Moving along, I find the term 'real schooling' kind of insulting. There is nothing less 'real' or valid about unschooling. Also, again to do with your phrasing, in my opinion nothing should be imposed on the masses, but once again let's leave that for another debate. You say that if school is not imposed on people, they will be ignorant and poor, but this is just not true. I don't know how many times I've said that I know lots of intelligent, well rounded, socially adept, money making unschoolers, but it seems I need to say it once more at least. Clearly, as thousands of unschooled people prove, unschooling does not breed ignorance or poverty. So why do you think, if more people were unschooled, that that would change? Unschoolers aren't some elite group of people who were genetically pre-determined to be motivated and intelligent; the lifestyle leads to those qualities. About not being taken seriously in the work force, again, that's just not true, and I feel the need to delve into a few different reasons why. First, no one puts 'unschooled' on their resume. If a person goes on to CEGEP and/or university, they would put those qualifications on a resume, and no potential employer would care what they'd done through their high school years. Ditto if they went on to trade school and acquired papers touting their qualifications there. Secondly, you are assuming that all unschoolers want to get traditional jobs and join the regular workforce, with is an incorrect assumption. Again, I draw on examples of unschoolers I know who are self-employed, people who have started their own businesses, who have become midwives or massage therapists or travel tour guides or one of any number of other nontraditional jobs. If an unschooler wants to make money through being self-employed, they can, and and if an unschooler wants to get a traditional job, they can go through university/trade school/courses to get what they need to get hired for that job. The key thing is that unschoolers know how to learn and accomplish things on their own, without being instructed or forced, so they're capable of taking whatever path they choose and doing well on that path.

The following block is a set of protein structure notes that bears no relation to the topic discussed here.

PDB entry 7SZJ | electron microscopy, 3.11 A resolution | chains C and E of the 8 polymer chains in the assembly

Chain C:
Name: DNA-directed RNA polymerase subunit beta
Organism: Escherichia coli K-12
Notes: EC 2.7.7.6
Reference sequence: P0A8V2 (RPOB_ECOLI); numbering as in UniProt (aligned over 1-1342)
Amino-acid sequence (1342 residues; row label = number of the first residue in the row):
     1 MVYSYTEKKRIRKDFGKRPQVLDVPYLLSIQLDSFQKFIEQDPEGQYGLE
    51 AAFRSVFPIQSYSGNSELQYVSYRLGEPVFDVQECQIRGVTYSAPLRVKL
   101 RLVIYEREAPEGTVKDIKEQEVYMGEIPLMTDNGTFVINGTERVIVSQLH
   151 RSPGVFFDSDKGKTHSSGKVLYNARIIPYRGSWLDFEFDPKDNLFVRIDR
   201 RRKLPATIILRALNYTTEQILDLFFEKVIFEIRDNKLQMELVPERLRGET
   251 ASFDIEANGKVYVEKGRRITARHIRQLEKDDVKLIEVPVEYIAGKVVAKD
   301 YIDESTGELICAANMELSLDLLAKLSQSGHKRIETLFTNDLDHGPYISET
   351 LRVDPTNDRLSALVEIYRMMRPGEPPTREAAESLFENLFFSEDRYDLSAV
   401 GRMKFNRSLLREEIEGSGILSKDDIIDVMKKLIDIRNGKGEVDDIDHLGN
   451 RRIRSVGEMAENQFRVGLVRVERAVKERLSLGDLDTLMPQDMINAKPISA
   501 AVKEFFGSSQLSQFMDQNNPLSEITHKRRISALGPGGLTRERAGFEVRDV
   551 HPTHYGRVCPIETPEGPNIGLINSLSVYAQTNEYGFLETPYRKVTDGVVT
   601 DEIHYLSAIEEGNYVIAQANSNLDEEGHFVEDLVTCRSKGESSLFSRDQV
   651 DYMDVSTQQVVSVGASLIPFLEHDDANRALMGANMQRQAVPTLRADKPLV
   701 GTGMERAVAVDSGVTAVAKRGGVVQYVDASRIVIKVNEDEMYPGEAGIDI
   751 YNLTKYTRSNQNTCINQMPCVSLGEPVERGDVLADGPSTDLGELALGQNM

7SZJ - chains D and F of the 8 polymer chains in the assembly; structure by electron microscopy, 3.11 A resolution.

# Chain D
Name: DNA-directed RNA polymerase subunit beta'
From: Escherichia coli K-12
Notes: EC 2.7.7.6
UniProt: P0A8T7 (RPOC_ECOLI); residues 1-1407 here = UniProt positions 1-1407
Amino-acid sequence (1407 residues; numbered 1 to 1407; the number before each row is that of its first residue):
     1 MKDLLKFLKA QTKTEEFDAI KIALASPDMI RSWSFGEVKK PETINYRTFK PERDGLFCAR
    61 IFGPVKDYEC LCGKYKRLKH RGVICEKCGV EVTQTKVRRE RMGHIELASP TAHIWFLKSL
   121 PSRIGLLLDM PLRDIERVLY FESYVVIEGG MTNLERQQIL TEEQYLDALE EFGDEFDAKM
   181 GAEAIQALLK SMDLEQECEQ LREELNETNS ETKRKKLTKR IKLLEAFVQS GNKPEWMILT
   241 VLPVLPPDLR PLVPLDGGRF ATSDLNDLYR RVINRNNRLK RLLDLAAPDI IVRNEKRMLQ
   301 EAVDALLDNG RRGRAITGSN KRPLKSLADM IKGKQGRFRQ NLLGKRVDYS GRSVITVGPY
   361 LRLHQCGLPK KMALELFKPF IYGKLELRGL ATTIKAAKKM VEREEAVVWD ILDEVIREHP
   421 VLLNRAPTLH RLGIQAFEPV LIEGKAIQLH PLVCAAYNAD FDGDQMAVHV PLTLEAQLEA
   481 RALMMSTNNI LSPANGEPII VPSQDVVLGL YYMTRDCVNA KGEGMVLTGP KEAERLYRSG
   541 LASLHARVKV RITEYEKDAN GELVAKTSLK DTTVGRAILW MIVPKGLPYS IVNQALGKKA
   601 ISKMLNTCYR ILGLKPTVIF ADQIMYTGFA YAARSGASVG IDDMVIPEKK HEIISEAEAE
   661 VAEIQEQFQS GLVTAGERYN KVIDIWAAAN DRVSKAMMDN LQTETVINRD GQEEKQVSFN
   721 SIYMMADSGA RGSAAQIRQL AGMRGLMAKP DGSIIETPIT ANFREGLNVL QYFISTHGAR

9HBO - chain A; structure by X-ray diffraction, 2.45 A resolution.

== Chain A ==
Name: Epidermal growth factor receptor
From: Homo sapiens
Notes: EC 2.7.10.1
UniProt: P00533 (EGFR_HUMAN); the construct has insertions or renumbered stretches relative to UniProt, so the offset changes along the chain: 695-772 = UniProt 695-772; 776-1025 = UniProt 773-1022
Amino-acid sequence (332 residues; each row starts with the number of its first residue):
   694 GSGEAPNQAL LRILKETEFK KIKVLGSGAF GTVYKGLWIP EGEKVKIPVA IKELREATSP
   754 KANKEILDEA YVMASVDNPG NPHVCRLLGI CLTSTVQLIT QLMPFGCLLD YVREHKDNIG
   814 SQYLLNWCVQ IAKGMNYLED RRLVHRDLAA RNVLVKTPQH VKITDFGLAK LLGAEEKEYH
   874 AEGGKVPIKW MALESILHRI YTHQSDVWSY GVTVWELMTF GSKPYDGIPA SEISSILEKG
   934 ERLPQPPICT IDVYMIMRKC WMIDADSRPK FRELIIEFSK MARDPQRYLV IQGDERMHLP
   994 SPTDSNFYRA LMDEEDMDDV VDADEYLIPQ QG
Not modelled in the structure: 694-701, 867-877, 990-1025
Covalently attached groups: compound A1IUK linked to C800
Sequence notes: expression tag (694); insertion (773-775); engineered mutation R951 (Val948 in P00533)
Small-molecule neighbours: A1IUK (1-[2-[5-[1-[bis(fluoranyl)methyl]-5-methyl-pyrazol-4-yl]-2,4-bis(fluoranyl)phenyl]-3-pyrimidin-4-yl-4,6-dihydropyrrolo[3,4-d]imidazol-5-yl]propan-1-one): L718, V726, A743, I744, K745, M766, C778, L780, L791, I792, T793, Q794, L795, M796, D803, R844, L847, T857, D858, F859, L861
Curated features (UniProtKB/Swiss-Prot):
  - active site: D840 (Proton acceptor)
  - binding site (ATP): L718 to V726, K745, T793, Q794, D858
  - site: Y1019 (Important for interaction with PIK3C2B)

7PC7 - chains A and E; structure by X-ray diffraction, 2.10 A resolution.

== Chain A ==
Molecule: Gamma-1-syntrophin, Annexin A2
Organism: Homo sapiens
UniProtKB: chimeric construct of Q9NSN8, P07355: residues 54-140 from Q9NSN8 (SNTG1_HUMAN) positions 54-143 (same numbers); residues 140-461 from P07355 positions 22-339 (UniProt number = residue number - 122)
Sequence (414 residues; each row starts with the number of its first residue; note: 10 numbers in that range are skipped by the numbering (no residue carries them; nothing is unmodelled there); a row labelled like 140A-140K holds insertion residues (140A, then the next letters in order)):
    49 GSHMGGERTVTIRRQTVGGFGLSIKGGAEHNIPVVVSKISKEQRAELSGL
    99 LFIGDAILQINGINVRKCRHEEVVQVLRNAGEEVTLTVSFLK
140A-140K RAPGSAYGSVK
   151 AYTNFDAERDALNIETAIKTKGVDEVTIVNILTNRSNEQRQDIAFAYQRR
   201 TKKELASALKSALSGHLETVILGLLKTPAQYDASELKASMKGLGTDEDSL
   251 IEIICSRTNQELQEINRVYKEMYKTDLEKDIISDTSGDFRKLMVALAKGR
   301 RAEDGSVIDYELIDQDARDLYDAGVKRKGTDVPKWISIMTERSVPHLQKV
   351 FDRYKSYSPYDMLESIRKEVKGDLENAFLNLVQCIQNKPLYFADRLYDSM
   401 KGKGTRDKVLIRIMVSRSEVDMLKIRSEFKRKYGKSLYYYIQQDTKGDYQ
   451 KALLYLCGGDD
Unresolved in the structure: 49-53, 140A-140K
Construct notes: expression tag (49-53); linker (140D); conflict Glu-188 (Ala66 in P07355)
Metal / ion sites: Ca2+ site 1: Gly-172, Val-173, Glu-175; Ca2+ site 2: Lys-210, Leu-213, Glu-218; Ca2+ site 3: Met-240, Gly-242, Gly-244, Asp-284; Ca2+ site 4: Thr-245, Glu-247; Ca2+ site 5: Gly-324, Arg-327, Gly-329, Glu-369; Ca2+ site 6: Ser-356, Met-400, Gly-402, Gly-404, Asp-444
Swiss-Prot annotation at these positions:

In that whole first paragraph of yours, what you seem to be saying is that if everyone was unschooled, it would unbalance our current society. This is most likely true, and I think that a society that breeds such ignorance, bigotry, violence and poverty as ours does would be better off with the changes that free-thinking, open-minded, curious, competent unschoolers could bring to it.

On to your second paragraph! (Whoof, getting tired typing fingers here :P... Hope you guys are still reading and understanding all this... I'm falling asleep at the keyboard^^'!)